In the News: Stephanie Ross on the COVID-19 pandemic and impacts to the labour movement
Stephanie Ross, Director of the School of Labour Studies at McMaster, was recently interviewed for a Reuters article about the move to form a union at an Amazon fulfillment centre in Alberta.
BY Andrea Lawson
September 24, 2021
Stephanie Ross is watching the bid to unionize an Amazon fulfillment centre in Alberta very closely.
Ross, who is Director of the School of Labour Studies at McMaster University, was recently interviewed for a Reuters article about the move to form a union at the facility.
Most labour scholars are keeping an eye on what happens there as it could have a broader impact on the labour movement.
“If it’s possible to make a breakthrough at a place like Amazon it could be a big shot in the arm for the labour movement. It would give access to a certain kind of collective power that many workers have just not been able to access for a long time,” says Ross.
Ross is interested in unions – what they do, how that’s become more challenging and how they have had to evolve.
To that end, she has embarked on a research project: Union Politics in the 21st Century, alongside Wayne Lewchuk, professor emeritus in the School of Labour Studies at McMaster and Larry Savage, a labour studies professor at Brock University.
The five-year project is looking at how unions are intervening in politics and what strategies they are adopting to contribute to politics, both electorally and in terms of advocacy campaigns.
Ross is also researching the impact of the COVID-19 pandemic and how workplace and government policies have impacted different kinds of workers.
It’s a multi-phase project she’s doing with Lewchuk and Peter Graefe from the Department of Political Science at McMaster, in partnership with the Hamilton Roundtable for Poverty Reduction.
The first survey found a widespread feeling among workers that employers were taking advantage of the public health crisis, using the insecurity brought on by the pandemic to try to extract more labour from them.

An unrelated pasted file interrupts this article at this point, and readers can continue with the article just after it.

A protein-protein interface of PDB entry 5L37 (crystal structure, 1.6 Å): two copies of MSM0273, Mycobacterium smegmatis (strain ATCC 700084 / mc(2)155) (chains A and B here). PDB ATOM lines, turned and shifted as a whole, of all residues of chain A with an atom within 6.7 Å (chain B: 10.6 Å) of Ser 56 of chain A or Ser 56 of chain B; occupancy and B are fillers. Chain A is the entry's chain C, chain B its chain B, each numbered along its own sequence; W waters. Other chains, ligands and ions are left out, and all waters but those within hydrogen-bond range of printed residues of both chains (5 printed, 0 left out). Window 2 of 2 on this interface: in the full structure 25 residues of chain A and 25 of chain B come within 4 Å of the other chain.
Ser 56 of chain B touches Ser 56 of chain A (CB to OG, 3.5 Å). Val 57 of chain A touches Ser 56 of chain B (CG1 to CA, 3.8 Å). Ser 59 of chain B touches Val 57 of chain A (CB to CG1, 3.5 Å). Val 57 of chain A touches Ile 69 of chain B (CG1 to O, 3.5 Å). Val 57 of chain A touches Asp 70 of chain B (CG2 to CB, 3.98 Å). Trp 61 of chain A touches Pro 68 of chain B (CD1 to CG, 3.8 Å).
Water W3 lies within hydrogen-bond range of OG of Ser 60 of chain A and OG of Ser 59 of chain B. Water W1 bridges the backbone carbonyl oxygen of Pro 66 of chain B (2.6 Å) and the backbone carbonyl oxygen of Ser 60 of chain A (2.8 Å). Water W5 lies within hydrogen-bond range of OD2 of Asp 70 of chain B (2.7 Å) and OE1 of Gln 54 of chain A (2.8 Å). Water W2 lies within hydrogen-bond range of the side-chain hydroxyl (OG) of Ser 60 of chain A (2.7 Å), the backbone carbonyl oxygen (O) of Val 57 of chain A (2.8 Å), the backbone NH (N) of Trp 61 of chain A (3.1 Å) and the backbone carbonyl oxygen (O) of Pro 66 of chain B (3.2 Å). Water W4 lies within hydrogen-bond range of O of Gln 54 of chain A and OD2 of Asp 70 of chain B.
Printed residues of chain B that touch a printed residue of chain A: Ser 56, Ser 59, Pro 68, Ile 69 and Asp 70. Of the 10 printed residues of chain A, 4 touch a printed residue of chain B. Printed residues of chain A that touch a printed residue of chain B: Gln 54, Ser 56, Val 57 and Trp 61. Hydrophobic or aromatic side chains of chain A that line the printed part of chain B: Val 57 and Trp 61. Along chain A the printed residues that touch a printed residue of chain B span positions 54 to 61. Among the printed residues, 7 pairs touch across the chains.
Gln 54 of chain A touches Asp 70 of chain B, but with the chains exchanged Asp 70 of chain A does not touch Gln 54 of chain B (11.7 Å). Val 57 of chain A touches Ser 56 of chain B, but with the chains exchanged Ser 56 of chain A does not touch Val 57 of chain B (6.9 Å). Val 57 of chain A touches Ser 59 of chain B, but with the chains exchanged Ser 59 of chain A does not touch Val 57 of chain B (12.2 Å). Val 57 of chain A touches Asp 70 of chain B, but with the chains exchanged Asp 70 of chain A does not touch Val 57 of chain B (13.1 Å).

But as the pandemic changes, so does the impact on workers and the labour market.
People have different priorities now and are rethinking how much they want to sacrifice on the altar of work, she says.
“I think that we’re going to see more unionization, partly because people have been more ill-treated and unions are one of the ways that people can act collectively to insist on better treatment at work,” she says.
“Also, workers may find that they have more power in the labour market as we move into a phase where there are various kinds of labour shortages and where it’s more difficult to find people who are more willing to work under certain kinds of conditions.”
And that’s where the unionization drive at Amazon comes in.
To Ross, these stories are all connected – why do people form unions, the contemporary challenges workers are facing, and the strategies are available to them to them to overcome them.
“Workers always do try — they may not always win — but there are always workers trying to band together to improve things. Those stories are not always very visible,” she says.
“It’s an unequal fight — it’s sort of a David and Goliath fight — but the fight is always there and that is hopeful, that people are always striving toward something better.”